SF’s Dolphin Club is the perfect place for anyone who dares to swim in the chilly waters of San Francisco Bay. Located along Aquatic Park in Fisherman’s Wharf, The club is a volunteer-run nonprofit that is centered around swimming and rowing but serves as an equally enjoyable place to relax and take in the panoramic views of the Golden Gate Bridge and beyond.
The Dolphin Club was started in 1877 as a place for members to swim, row, and recreate together. Growing from its original 25 members to well over 1,900, the Dolphin Club has become a staple of the SF and International open water swimming community.
The club is perhaps most famous for its heroic swims from Alcatraz and other challenging crossings in San Francisco Bay. They frequently host long-distance wetsuit-free swims along the waterfront, to the shock of wide-eyed spectators. Swimmers start from a dock or motorized boat and dive into the chilly bay water, closely followed by several small safety boats as they start their multi-mile swim.
Over a dozen swimmers participated in a recent 3-mile swim from Fort Point to Aquatic Park. As each swimmer paddled ashore at the Dolphin Club, members cheered loudly and welcomed them back on land with a towel and a hot meal. The club creates a hero’s welcome for all swimmers, not just the fastest.
Those who exit the water last are often whisked off to the sauna to recover. Extra time in the water means an increased risk of hypothermia, something that’s top of mind for this community. The club is experienced with both the risks and rewards of open water swimming and places a heavy emphasis on safety in all of its activities and events. Club swims are only available to members and require participation in several qualifying swims in addition to holding a current U.S. Masters Swimming card.
For those of us who are a little less ambitious, the club offers an opportunity to connect with like-minded swimmers. Dolphin Club President Ward Bushee told us “the club has its share of elite rough water marathon swimmers who are members. But for the rest of us normal human beings, the club provides a place to swim, row, work out, play handball, and enjoy the company of so many warm and friendly fellow Dolphins.”
Several members swim but others opt to take one of the club’s beautifully restored wooden boats out for a row around the harbor and beyond. This privilege requires some training and certification first, as some of the boats are over 100 years old.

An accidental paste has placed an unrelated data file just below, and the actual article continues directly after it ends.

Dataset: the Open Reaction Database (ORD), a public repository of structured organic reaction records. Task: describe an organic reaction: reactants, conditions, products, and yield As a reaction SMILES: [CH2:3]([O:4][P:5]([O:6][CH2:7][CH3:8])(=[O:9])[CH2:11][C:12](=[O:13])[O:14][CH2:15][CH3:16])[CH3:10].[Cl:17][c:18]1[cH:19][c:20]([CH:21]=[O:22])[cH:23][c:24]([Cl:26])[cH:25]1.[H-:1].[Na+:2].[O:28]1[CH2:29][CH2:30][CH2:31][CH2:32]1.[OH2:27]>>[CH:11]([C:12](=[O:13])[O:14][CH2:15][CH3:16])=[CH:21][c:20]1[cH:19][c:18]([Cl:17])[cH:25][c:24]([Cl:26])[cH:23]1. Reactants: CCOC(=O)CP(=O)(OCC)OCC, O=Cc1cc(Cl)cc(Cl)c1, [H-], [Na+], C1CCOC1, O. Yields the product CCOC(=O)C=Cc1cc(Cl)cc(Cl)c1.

The club is also home to a master boatbuilder, who operates a shop on site and repairs and maintains the club’s wooden fleet. The shop is open every Tuesday night for people of all skill levels to learn a little about wooden boat building and maintenance. Far from a quiet lecture, this event is for folks who want to sand, varnish, and learn the ins and outs of these historic watercraft.
Temperatures in San Francisco Bay can range from 50℉ in the dead of winter to 65℉ in late summer, a lot colder than your typical public pool. That said, don’t let the temperature scare you away, as the club has turned many first-timers into daily swimmers over the years.
“Once people find their comfort in the water, they’re hooked,” remarked Bushee. “Most swimming regulars find that their daily swims are transformational physically and mentally.”
Many members believe that their daily swimming has a positive impact on their health and wellbeing. One of the club’s most famous members, fitness pioneer Jack LaLanne, swam handcuffed from Alcatraz to Aquatic Park at age 60. A lifelong Dolphin Club member, he continued to accomplish impressive swims along the West Coast well into his golden years.
If you spend enough time at the club you’ll bump into avid swimmers in their 80s and early 90s. Age seems to have little bearing on their ability or willingness to plunge into the cold water. If anything, some of the older members are some of the most dedicated. We’re not claiming that bay swimming is the key to longevity, but based on what we’ve seen, perhaps a supportive community and a little salt water is its own kind of health tonic.
The Dolphin Club is located at 502 Jefferson Street in San Francisco. The public may use the club on Monday, Wednesday, and Friday by paying a $10 guest fee. You must be 18 years or older to use the club. Visitors will need to provide their own swimsuits, caps, goggles, and towels. Learn more at the Dolphin Club website.
Featured image: @dolphinclubsf via Instagram. Photo by @stevepeletz